By Tijani Hassan Abdulkarim
This may sound a bit controversial, but I’ve not seen a profession that promotes evil in the open like the legal profession. With the wig on, lawyers stand before the judge in defence of evildoers and plotters with a mandate of seeking their acquittal, using superior cunning arguments by looking for loopholes in the legal system and twisting the law for the sole purpose of earning monetary reward from their clients.
Doing the above is, of course, attributed to their training. I presume the training lawyers receive in the law school before being called to bar involves teaching them how to play down on their inherent personal conscience directly or otherwise. This leaves me pondering over the degree of good conscience left in the legal practitioners. Don’t get it twisted; many morally sound lawyers are equally in the profession across different chambers within the country.
Unfortunately, close discerning will reveal how the profession thrives best in deceit and feasting on the miscalculations of the appellant seeking justice before a competent court of jurisdiction.
Please permit me to cite two recent instances: one of a criminal offence and the other of a Shariah case, all in Kano State, Nigeria. We will need to pay close ear to discern how lawyers in the defence team are attempting to remodel the course of justice by dragging the cases to secure the release of the accused on all grounds.
It is no longer news that Sheikh Abdul-Jabbar Nasiru Kabara, the controversial Kano preacher, has been charged to court by the state government for offence bordering on blasphemy according to Islamic law. However, knowing full well the gravity of the (expected) outcome of the judgement, lawyers got in to ensure the acquittal of the accused despite the volume of evidence against him.
Upon discovering the hidden antics of the lawyers who have promised to defend and clear him of all charges, Abdul-Jabbar rescinded their counsel, protesting that they were insincere to their pledge of seeking justice on his behalf. His vituperation was that the lawyers were capitalising on his ordeal to enrich their chambers through the series of legal bottlenecks they’re cracking. The infamous Sheikh opted to stand in self-defence. All this drama unfolded after his defence team’s complete assurance of being victorious at the commencement of the hearing. Though, the possibility is highly impossible.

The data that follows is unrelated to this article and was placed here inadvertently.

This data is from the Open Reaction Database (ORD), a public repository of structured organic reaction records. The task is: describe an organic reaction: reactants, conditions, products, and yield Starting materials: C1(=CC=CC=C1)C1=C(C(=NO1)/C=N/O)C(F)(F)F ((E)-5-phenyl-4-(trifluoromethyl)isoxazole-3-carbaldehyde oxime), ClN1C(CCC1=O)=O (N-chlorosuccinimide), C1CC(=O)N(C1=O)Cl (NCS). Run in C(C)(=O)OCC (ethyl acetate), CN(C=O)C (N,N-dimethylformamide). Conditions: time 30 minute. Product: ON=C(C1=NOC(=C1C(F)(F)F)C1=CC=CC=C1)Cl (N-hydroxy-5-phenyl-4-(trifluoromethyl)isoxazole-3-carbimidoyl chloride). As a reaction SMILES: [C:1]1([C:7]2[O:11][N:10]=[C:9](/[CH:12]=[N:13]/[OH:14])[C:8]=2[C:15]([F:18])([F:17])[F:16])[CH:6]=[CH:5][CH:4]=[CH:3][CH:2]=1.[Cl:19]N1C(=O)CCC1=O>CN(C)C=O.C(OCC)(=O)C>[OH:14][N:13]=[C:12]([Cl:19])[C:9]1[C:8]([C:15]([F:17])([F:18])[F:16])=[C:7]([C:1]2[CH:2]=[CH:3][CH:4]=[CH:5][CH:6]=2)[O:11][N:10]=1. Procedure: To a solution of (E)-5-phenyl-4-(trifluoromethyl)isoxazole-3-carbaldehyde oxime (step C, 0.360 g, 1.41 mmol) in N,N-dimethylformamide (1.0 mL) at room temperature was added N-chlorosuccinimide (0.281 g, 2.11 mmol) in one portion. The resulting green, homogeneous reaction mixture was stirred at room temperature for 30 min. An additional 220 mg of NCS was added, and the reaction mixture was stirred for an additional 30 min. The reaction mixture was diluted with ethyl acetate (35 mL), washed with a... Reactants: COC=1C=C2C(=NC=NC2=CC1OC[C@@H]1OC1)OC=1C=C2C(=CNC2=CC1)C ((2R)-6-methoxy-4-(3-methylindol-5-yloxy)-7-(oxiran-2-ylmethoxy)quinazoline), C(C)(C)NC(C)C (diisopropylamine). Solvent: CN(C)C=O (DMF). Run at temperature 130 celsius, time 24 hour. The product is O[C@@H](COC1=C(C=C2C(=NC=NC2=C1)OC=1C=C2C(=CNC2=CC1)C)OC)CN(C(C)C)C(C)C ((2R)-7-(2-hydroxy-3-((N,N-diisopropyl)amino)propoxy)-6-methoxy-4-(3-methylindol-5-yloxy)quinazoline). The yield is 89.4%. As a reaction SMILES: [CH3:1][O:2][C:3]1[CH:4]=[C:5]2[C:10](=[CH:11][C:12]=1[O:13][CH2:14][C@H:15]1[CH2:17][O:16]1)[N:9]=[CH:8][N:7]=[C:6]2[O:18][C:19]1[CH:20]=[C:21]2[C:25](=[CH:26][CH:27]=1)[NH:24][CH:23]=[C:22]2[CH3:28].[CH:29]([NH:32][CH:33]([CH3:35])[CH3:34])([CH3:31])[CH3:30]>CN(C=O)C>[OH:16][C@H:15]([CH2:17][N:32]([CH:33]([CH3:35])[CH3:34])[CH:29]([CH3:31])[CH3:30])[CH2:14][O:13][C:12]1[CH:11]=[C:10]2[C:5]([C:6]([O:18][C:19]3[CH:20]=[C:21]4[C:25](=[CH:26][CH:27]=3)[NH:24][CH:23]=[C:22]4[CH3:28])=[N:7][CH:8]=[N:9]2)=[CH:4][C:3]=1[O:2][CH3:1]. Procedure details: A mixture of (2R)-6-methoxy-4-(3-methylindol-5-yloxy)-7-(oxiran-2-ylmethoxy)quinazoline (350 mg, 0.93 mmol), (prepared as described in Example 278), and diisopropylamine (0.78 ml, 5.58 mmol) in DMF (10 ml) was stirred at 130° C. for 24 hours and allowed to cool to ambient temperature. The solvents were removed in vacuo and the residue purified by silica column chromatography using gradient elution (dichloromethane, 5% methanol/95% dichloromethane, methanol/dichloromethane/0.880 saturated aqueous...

The second scenario from the same Kano is connected to the late five-year-old Haneefa, whose teacher Abdulmalik Tanko kidnapped and murdered in cold blood. Again, the details are everywhere on the web. Therefore, it is no longer news that the culprit openly confessed on camera and before the whole public of conniving with his accomplices to commit the crime and even went further to seek the forgiveness of the mourning parents.
Fortunately unfortunate, when the case came up for mention before the court, the same accused pleaded not guilty to the charges of kidnapping, culpable homicide, and murder read against him. Guess who advised him to claim innocence after the entire nation and the international community condemned his evil action? The lawyers – his defence counsel.
I am sure it is now visible to you to connect the obvious dots between the law profession, self-centeredness, injustice, deceit and outright evil against society. It is further appalling to see that most of these legal minds who wore the mask of innocence always go with the slogan of protecting the accused from being deprived of their human rights. This beg the question of what now happens to the fundamental human rights of the victims who have been deprived of their right to life by these evildoers?
Moreover, what is the fate of the society and its members who have been thrown into a theatre of evil because evildoers have the guarantee of going free by the antics of lawyers who are trained in using the constitution for the good of themselves; nay the society.
My submission is not an over-generalisation. There are good lawyers, and the opposite ones are also in abundance. However, the current reality will require the good to rise to the defence of the common good to save the society from the evil of their colleagues. To do that, our justice system needs to be remodelled to guarantee quick justice delivery. Remember, justice delayed is justice denied.
Post Scriptum: Without prejudice, this is my sincere sentiment on the practices of lawyers who are bent on defiling the legal profession in Nigeria and the world over. This will not interrupt the fact that I admire the job and aspire to study and practice as a legal luminary, but it has to be for good.
Tijani Hassan Abdulkarim is a graduate of Mass Communication from Ahmadu Bello University, Zaria.